Major, Lindsey & Africa’s Mark Yacano looks at how technology can help attorneys, especially associates, find mental well-being and boost their careers by freeing their time to do more challenging legal work. Technology can be overwhelming, he says, but used correctly, it can enhance an attorney’s life. Read: Technology Can Help Attorneys Find Meaning, Elevate Lives, Enhance Careers
In the first of two open letters to corporate legal departments, Dr. Silvia Hodges Silverstein, executive director of Buying Legal Council, and Dr. Evelyn Paetsch, with Deutsch Bahn AG, debunk common prejudices and beliefs about the need to collaborate with colleagues in procurement to buy legal services. Doing so will save money and allow attorneys to do what they do best—legal work. Read: An Open Letter to In-House Counsel and Legal Ops Managers—Work With Procurement
Organization and ownership are the two keys to success cited often by Alabama football coach Nick Saban. Beau Sylvester took those lessons from a meeting with Saban and applied them to his work structuring legal compliance and operations first at Walmart and now at Asurion. Read: What Nick Saban Taught Me in My Legal Ops Journey From Walmart to Asurion
A program to reform the U.K. justice system is underway, but concerns over costs and accessibility have arisen. Ilana Baines, an attorney with Byrne and Partners LLP in London, examines some of the more controversial reforms such as online pleas. Read: U.K. Justice System Reform—Online Pleas and a Common Platform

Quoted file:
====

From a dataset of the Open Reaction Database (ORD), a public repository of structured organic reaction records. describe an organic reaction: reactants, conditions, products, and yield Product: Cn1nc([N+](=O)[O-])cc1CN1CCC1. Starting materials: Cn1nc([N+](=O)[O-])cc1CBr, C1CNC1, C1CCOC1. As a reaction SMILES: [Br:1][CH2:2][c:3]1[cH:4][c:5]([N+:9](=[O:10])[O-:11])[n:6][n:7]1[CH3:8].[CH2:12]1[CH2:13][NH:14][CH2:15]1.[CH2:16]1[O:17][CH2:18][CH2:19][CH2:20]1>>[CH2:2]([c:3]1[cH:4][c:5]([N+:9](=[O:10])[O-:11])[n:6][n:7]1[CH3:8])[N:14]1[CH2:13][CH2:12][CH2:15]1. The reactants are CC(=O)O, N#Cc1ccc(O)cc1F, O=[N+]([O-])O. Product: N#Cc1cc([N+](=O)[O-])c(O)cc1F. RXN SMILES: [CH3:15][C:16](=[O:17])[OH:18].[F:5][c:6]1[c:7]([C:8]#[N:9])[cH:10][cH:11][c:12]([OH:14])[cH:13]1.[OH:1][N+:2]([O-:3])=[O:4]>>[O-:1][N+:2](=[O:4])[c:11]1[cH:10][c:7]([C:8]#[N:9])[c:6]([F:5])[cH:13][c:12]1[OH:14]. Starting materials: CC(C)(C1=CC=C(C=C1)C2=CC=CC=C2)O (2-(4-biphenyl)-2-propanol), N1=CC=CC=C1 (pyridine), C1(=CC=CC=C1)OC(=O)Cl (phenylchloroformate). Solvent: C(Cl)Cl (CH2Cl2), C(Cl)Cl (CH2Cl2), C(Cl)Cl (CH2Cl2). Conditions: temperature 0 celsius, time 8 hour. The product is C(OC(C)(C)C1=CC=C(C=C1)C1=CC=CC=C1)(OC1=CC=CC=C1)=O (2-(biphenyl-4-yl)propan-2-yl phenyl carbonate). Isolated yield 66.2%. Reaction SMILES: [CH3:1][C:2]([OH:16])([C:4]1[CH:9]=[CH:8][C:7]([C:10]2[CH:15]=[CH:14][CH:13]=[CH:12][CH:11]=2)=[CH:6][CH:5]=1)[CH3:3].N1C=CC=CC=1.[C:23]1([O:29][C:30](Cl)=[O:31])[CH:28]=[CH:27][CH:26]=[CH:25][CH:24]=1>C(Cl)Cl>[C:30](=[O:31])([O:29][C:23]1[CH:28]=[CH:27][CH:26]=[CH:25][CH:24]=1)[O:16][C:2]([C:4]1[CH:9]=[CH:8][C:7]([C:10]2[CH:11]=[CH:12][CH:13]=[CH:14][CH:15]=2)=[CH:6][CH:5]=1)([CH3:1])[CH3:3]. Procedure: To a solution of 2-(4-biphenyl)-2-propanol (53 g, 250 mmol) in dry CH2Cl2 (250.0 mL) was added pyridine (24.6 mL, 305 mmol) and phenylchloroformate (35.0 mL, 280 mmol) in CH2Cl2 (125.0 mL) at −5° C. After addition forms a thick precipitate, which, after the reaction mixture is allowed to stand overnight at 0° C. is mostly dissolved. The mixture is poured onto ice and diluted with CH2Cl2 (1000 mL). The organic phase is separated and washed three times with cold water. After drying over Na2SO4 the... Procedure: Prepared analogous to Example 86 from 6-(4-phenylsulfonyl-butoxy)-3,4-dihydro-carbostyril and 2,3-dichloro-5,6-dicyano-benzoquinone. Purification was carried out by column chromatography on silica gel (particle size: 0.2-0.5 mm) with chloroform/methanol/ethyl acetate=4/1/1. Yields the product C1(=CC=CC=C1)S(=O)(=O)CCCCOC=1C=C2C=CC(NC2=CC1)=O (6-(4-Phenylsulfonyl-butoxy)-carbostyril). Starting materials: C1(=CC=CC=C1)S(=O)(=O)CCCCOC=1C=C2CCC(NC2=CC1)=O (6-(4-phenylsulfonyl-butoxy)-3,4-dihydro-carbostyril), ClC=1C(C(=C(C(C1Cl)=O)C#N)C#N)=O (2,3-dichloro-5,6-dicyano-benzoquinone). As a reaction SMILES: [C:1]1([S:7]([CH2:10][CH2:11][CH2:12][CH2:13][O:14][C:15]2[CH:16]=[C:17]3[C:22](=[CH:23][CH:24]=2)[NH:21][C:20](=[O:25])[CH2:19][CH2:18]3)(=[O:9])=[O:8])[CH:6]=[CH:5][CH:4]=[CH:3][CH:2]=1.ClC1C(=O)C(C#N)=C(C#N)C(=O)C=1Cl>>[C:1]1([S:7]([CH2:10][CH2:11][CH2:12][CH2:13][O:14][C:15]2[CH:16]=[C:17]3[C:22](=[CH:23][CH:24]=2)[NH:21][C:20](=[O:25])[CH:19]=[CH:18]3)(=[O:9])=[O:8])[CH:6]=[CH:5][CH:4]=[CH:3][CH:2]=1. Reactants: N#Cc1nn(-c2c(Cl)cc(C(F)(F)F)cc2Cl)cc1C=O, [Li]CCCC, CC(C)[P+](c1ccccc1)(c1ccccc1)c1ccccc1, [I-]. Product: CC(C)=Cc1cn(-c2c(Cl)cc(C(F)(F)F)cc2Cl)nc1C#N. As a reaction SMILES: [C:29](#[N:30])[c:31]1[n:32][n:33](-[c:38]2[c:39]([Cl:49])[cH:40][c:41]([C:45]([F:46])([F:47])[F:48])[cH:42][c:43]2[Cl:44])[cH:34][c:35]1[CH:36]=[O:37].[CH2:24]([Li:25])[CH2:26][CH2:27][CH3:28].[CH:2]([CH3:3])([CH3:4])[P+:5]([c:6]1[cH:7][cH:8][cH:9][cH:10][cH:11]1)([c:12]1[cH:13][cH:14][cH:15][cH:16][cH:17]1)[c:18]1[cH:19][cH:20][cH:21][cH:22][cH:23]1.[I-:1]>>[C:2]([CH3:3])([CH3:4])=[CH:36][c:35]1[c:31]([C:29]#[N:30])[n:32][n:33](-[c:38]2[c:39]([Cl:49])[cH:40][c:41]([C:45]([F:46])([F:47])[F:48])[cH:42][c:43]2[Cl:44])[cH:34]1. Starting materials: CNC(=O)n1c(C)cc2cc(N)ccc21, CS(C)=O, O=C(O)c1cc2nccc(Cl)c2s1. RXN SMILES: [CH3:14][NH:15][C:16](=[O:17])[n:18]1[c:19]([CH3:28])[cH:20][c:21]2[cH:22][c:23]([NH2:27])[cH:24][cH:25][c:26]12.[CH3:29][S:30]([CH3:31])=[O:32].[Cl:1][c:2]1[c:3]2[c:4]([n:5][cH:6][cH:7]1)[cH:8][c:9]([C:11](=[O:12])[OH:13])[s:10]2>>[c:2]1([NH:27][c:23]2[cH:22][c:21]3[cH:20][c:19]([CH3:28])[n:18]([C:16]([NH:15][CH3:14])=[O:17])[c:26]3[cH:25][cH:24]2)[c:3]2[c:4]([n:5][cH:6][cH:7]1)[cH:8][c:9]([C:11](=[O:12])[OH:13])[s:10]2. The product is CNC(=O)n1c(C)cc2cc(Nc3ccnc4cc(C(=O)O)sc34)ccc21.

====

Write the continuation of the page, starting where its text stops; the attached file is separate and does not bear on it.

Exclusive Content for Bloomberg Tax Subscribers
(*Note: Your Bloomberg Tax log in will be required to read the following content.)
Many issues litigated under the Employee Retirement Income Security Act of 1974, as amended (ERISA) are determinative on the jurisdiction in which the claim is brought. These issues of late have caught the attention of the Supreme Court. José Jara and Anthony Fassano of Archer & Greiner P.C. analyze Intel Corp. Inv. Policy Committee v. Sulyma, a case in which the court will rule on what is actual knowledge under ERISA’s statute of limitations. Is it actual knowledge of the underlying facts supporting a claim? Or is it not only the knowledge of these underlying facts, but in addition the understanding that there is a legally viable claim? Furthermore, the court may rule on what responsibilities a plan participant has in terms of reading and understanding mandated disclosures.
Bloomberg Tax Insights articles are written by experienced practitioners, academics, and policy experts discussing developments and current issues in taxation. To contribute please contact Erin McManus at firstname.lastname@example.org.
To contact the reporter on this story: